low comedy

noun
comedy that depends on physical action, broadly humorous or farcical situations, and often bawdy or vulgar jokes.
Compare high comedy.


Origin:
1600–10

low comedian, noun
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Based on the Random House Dictionary, © Random House, Inc. 2014.
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Collins
World English Dictionary
low comedy
 
n
comedy characterized by slapstick and physical action
 
low comedian
 
n

Collins English Dictionary - Complete & Unabridged 10th Edition
2009 © William Collins Sons & Co. Ltd. 1979, 1986 © HarperCollins
Publishers 1998, 2000, 2003, 2005, 2006, 2007, 2009
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Encyclopedia Britannica
Encyclopedia

low comedy

dramatic or literary entertainment with no underlying purpose except to provoke laughter by boasting, boisterous jokes, drunkenness, scolding, fighting, buffoonery, and other riotous activity. Used either alone or added as comic relief to more serious forms, low comedy has origins in the comic improvisations of actors in ancient Greek and Roman comedy. Low comedy can also be found in medieval religious drama, in the works of William Shakespeare, in farce and vaudeville, in the antics of motion-picture comedians, and in television.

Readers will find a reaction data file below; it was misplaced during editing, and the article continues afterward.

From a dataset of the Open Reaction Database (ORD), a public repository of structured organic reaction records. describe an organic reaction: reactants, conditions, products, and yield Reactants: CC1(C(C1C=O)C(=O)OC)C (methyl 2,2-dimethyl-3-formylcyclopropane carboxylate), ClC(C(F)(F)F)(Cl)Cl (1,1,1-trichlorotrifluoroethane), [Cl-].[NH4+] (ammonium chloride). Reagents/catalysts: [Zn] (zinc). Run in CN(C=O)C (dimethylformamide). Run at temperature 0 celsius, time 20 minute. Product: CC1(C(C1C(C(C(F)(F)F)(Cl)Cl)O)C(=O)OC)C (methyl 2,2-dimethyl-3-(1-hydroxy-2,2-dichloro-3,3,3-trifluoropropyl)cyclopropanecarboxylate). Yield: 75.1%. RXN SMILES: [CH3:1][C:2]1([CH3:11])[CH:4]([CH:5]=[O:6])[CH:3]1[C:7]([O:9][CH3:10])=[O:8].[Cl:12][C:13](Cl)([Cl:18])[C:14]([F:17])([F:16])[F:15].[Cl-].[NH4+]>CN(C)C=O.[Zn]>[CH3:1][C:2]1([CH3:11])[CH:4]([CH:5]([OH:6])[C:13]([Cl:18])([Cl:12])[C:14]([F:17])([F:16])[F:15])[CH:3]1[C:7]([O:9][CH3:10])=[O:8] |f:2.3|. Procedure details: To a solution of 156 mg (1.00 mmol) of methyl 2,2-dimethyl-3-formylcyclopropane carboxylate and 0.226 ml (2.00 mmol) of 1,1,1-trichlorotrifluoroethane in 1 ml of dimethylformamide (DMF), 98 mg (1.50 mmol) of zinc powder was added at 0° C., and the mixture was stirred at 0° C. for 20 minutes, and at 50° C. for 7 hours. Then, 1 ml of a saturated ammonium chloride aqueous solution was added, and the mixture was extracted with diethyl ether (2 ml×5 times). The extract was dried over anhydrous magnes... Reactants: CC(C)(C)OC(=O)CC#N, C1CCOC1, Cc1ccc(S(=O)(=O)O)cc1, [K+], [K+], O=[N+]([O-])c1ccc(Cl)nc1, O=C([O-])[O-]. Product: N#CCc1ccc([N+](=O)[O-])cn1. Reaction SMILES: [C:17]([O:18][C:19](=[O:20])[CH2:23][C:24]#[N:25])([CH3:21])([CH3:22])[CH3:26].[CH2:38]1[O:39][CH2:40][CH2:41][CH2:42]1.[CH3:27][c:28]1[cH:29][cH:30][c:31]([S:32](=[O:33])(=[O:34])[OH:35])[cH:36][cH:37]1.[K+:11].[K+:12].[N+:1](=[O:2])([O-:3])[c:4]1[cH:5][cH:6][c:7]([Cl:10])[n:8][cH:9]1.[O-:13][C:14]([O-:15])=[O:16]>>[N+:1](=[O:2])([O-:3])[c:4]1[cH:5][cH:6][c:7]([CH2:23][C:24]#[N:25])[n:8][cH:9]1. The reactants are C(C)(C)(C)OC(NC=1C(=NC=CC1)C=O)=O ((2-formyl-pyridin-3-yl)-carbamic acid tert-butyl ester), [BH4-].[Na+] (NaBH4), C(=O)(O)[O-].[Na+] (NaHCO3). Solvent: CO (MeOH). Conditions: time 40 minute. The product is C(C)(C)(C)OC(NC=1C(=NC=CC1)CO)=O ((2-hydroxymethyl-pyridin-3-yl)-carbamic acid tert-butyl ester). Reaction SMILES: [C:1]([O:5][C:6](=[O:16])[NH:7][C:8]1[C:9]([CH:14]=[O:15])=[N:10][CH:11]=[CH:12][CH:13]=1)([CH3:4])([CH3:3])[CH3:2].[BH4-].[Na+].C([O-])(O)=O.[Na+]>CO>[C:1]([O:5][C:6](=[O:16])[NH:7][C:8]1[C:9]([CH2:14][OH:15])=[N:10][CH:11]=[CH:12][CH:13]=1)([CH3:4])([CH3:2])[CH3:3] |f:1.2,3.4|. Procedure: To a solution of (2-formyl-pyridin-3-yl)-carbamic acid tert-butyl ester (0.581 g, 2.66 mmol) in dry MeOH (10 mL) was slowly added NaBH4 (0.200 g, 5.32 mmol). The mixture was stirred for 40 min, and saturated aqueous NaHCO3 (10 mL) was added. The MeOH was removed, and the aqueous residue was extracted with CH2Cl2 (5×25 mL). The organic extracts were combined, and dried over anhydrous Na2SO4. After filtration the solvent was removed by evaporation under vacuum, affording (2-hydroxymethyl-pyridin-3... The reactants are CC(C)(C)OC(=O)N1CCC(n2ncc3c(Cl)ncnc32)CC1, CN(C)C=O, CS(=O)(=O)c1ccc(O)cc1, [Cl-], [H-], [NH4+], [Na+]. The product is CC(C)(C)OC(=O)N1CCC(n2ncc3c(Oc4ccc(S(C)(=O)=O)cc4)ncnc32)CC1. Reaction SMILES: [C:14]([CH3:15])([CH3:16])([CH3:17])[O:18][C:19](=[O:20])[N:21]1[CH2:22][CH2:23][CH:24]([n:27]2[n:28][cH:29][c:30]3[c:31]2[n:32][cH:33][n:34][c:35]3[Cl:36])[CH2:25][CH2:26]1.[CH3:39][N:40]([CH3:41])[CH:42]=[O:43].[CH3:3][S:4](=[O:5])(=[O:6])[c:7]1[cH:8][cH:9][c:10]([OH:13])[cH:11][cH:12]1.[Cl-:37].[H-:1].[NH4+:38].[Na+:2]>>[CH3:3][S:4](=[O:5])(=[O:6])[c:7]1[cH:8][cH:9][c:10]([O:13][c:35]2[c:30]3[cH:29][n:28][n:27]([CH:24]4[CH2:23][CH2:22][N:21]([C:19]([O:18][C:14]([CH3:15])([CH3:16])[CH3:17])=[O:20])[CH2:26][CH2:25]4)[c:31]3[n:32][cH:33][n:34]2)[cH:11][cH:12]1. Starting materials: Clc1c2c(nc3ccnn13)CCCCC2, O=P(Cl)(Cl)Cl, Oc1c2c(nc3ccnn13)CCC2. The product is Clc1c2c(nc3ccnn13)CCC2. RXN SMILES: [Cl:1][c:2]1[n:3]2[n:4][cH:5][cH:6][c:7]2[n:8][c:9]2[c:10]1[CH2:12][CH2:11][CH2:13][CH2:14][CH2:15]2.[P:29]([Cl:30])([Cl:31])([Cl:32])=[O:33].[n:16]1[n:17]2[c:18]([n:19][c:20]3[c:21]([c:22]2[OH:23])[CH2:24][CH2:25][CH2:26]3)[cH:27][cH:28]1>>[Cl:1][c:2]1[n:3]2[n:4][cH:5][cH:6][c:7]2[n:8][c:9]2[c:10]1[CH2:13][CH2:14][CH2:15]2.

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Encyclopedia Britannica, 2008. Encyclopedia Britannica Online.
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Example sentences
Irony you can find in any gallery these days, also low comedy, puerile cool and
  enigma.
Irony you can find in any gallery these days, as well as low comedy, puerile
  cool and enigma.
The prophet himself mixed strong language with low comedy in his sermons.
For low comedy try a troupe of politicians in full cry against the evils of
  pork.
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